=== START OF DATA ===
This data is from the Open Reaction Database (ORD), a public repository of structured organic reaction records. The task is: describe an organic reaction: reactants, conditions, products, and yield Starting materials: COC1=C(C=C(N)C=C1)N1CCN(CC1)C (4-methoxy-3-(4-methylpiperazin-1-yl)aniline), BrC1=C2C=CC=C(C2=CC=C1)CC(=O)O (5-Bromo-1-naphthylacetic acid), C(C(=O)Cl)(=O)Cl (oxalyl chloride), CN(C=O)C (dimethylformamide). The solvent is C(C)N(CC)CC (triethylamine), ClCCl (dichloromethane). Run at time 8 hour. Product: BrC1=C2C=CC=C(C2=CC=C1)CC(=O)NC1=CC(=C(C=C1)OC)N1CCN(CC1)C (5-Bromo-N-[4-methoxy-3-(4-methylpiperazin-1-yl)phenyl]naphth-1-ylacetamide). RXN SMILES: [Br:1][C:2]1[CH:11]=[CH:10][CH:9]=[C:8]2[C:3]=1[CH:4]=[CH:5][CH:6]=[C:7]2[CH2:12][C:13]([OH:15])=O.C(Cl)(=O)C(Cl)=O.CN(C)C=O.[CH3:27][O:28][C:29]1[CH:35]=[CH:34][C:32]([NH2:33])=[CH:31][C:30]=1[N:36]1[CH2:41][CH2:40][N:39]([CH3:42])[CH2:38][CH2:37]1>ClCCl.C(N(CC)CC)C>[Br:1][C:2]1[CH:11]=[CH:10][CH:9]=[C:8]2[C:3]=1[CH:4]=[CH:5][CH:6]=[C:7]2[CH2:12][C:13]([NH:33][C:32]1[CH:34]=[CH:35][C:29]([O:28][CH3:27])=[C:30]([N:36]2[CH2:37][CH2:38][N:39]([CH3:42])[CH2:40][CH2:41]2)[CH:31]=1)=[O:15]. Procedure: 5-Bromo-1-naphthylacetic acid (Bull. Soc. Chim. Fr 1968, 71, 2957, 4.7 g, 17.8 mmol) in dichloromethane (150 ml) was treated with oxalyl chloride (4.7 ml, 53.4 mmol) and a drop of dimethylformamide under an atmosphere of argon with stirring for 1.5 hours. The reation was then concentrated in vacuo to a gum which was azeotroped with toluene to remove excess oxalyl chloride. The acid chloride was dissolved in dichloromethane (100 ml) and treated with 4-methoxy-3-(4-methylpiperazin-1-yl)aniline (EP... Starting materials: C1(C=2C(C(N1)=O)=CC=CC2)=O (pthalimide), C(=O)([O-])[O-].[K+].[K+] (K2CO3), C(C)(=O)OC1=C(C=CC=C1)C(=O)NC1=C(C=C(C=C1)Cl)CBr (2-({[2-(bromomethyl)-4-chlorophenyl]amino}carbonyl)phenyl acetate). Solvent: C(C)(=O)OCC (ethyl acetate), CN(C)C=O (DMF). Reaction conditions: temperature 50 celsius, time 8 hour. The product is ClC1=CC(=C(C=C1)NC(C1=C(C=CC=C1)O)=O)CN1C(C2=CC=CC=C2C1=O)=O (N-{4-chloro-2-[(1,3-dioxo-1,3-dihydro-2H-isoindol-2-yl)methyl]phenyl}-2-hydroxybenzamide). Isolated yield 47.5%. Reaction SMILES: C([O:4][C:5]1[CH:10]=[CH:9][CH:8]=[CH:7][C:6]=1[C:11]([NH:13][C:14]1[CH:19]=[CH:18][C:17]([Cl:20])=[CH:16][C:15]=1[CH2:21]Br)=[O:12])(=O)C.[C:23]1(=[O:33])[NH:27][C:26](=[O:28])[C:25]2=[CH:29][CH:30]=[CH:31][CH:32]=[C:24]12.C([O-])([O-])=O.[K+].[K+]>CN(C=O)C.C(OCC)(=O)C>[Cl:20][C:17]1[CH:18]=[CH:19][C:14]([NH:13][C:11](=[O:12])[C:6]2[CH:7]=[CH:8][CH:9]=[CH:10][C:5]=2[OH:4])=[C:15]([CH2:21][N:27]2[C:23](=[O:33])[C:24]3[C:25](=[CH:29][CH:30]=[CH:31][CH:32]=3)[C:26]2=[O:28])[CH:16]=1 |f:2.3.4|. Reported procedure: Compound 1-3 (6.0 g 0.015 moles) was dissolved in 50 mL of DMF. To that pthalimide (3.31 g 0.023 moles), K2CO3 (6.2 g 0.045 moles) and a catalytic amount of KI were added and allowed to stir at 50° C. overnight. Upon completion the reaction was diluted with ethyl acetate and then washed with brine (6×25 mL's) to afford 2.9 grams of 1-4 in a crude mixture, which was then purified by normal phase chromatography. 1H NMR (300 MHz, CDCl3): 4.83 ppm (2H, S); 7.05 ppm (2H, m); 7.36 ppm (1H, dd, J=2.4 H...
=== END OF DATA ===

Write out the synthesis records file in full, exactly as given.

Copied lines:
This data is from the Open Reaction Database (ORD), a public repository of structured organic reaction records. The task is: describe an organic reaction: reactants, conditions, products, and yield Starting materials: COC1=C(C=C(N)C=C1)N1CCN(CC1)C (4-methoxy-3-(4-methylpiperazin-1-yl)aniline), BrC1=C2C=CC=C(C2=CC=C1)CC(=O)O (5-Bromo-1-naphthylacetic acid), C(C(=O)Cl)(=O)Cl (oxalyl chloride), CN(C=O)C (dimethylformamide). The solvent is C(C)N(CC)CC (triethylamine), ClCCl (dichloromethane). Run at time 8 hour. Product: BrC1=C2C=CC=C(C2=CC=C1)CC(=O)NC1=CC(=C(C=C1)OC)N1CCN(CC1)C (5-Bromo-N-[4-methoxy-3-(4-methylpiperazin-1-yl)phenyl]naphth-1-ylacetamide). RXN SMILES: [Br:1][C:2]1[CH:11]=[CH:10][CH:9]=[C:8]2[C:3]=1[CH:4]=[CH:5][CH:6]=[C:7]2[CH2:12][C:13]([OH:15])=O.C(Cl)(=O)C(Cl)=O.CN(C)C=O.[CH3:27][O:28][C:29]1[CH:35]=[CH:34][C:32]([NH2:33])=[CH:31][C:30]=1[N:36]1[CH2:41][CH2:40][N:39]([CH3:42])[CH2:38][CH2:37]1>ClCCl.C(N(CC)CC)C>[Br:1][C:2]1[CH:11]=[CH:10][CH:9]=[C:8]2[C:3]=1[CH:4]=[CH:5][CH:6]=[C:7]2[CH2:12][C:13]([NH:33][C:32]1[CH:34]=[CH:35][C:29]([O:28][CH3:27])=[C:30]([N:36]2[CH2:37][CH2:38][N:39]([CH3:42])[CH2:40][CH2:41]2)[CH:31]=1)=[O:15]. Procedure: 5-Bromo-1-naphthylacetic acid (Bull. Soc. Chim. Fr 1968, 71, 2957, 4.7 g, 17.8 mmol) in dichloromethane (150 ml) was treated with oxalyl chloride (4.7 ml, 53.4 mmol) and a drop of dimethylformamide under an atmosphere of argon with stirring for 1.5 hours. The reation was then concentrated in vacuo to a gum which was azeotroped with toluene to remove excess oxalyl chloride. The acid chloride was dissolved in dichloromethane (100 ml) and treated with 4-methoxy-3-(4-methylpiperazin-1-yl)aniline (EP... Starting materials: C1(C=2C(C(N1)=O)=CC=CC2)=O (pthalimide), C(=O)([O-])[O-].[K+].[K+] (K2CO3), C(C)(=O)OC1=C(C=CC=C1)C(=O)NC1=C(C=C(C=C1)Cl)CBr (2-({[2-(bromomethyl)-4-chlorophenyl]amino}carbonyl)phenyl acetate). Solvent: C(C)(=O)OCC (ethyl acetate), CN(C)C=O (DMF). Reaction conditions: temperature 50 celsius, time 8 hour. The product is ClC1=CC(=C(C=C1)NC(C1=C(C=CC=C1)O)=O)CN1C(C2=CC=CC=C2C1=O)=O (N-{4-chloro-2-[(1,3-dioxo-1,3-dihydro-2H-isoindol-2-yl)methyl]phenyl}-2-hydroxybenzamide). Isolated yield 47.5%. Reaction SMILES: C([O:4][C:5]1[CH:10]=[CH:9][CH:8]=[CH:7][C:6]=1[C:11]([NH:13][C:14]1[CH:19]=[CH:18][C:17]([Cl:20])=[CH:16][C:15]=1[CH2:21]Br)=[O:12])(=O)C.[C:23]1(=[O:33])[NH:27][C:26](=[O:28])[C:25]2=[CH:29][CH:30]=[CH:31][CH:32]=[C:24]12.C([O-])([O-])=O.[K+].[K+]>CN(C=O)C.C(OCC)(=O)C>[Cl:20][C:17]1[CH:18]=[CH:19][C:14]([NH:13][C:11](=[O:12])[C:6]2[CH:7]=[CH:8][CH:9]=[CH:10][C:5]=2[OH:4])=[C:15]([CH2:21][N:27]2[C:23](=[O:33])[C:24]3[C:25](=[CH:29][CH:30]=[CH:31][CH:32]=3)[C:26]2=[O:28])[CH:16]=1 |f:2.3.4|. Reported procedure: Compound 1-3 (6.0 g 0.015 moles) was dissolved in 50 mL of DMF. To that pthalimide (3.31 g 0.023 moles), K2CO3 (6.2 g 0.045 moles) and a catalytic amount of KI were added and allowed to stir at 50° C. overnight. Upon completion the reaction was diluted with ethyl acetate and then washed with brine (6×25 mL's) to afford 2.9 grams of 1-4 in a crude mixture, which was then purified by normal phase chromatography. 1H NMR (300 MHz, CDCl3): 4.83 ppm (2H, S); 7.05 ppm (2H, m); 7.36 ppm (1H, dd, J=2.4 H...